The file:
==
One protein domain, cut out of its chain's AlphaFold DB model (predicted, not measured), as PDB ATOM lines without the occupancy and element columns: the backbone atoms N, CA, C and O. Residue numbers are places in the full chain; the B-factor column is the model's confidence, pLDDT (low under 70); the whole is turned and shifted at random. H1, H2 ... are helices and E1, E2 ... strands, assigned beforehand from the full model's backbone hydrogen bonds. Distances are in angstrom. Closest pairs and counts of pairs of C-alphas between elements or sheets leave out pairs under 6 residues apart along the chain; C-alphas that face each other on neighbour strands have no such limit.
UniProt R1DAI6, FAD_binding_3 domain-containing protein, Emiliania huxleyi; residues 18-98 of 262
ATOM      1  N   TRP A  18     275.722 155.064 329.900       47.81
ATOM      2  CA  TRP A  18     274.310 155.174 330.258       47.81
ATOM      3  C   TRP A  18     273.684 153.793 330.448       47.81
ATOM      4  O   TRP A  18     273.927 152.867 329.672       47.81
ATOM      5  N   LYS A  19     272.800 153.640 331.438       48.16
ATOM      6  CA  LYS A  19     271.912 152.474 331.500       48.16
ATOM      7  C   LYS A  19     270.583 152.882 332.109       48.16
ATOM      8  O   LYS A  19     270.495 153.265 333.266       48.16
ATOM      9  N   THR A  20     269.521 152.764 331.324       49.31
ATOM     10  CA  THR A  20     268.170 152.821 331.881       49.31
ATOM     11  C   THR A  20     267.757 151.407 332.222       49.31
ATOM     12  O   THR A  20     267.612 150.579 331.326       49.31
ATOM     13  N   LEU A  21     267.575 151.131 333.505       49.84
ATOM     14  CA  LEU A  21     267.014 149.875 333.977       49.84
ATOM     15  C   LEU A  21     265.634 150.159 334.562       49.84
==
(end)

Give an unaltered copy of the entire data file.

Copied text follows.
One protein domain, cut out of its chain's AlphaFold DB model (predicted, not measured), as PDB ATOM lines without the occupancy and element columns: the backbone atoms N, CA, C and O. Residue numbers are places in the full chain; the B-factor column is the model's confidence, pLDDT (low under 70); the whole is turned and shifted at random. H1, H2 ... are helices and E1, E2 ... strands, assigned beforehand from the full model's backbone hydrogen bonds. Distances are in angstrom. Closest pairs and counts of pairs of C-alphas between elements or sheets leave out pairs under 6 residues apart along the chain; C-alphas that face each other on neighbour strands have no such limit.
UniProt R1DAI6, FAD_binding_3 domain-containing protein, Emiliania huxleyi; residues 18-98 of 262
ATOM      1  N   TRP A  18     275.722 155.064 329.900       47.81
ATOM      2  CA  TRP A  18     274.310 155.174 330.258       47.81
ATOM      3  C   TRP A  18     273.684 153.793 330.448       47.81
ATOM      4  O   TRP A  18     273.927 152.867 329.672       47.81
ATOM      5  N   LYS A  19     272.800 153.640 331.438       48.16
ATOM      6  CA  LYS A  19     271.912 152.474 331.500       48.16
ATOM      7  C   LYS A  19     270.583 152.882 332.109       48.16
ATOM      8  O   LYS A  19     270.495 153.265 333.266       48.16
ATOM      9  N   THR A  20     269.521 152.764 331.324       49.31
ATOM     10  CA  THR A  20     268.170 152.821 331.881       49.31
ATOM     11  C   THR A  20     267.757 151.407 332.222       49.31
ATOM     12  O   THR A  20     267.612 150.579 331.326       49.31
ATOM     13  N   LEU A  21     267.575 151.131 333.505       49.84
ATOM     14  CA  LEU A  21     267.014 149.875 333.977       49.84
ATOM     15  C   LEU A  21     265.634 150.159 334.562       49.84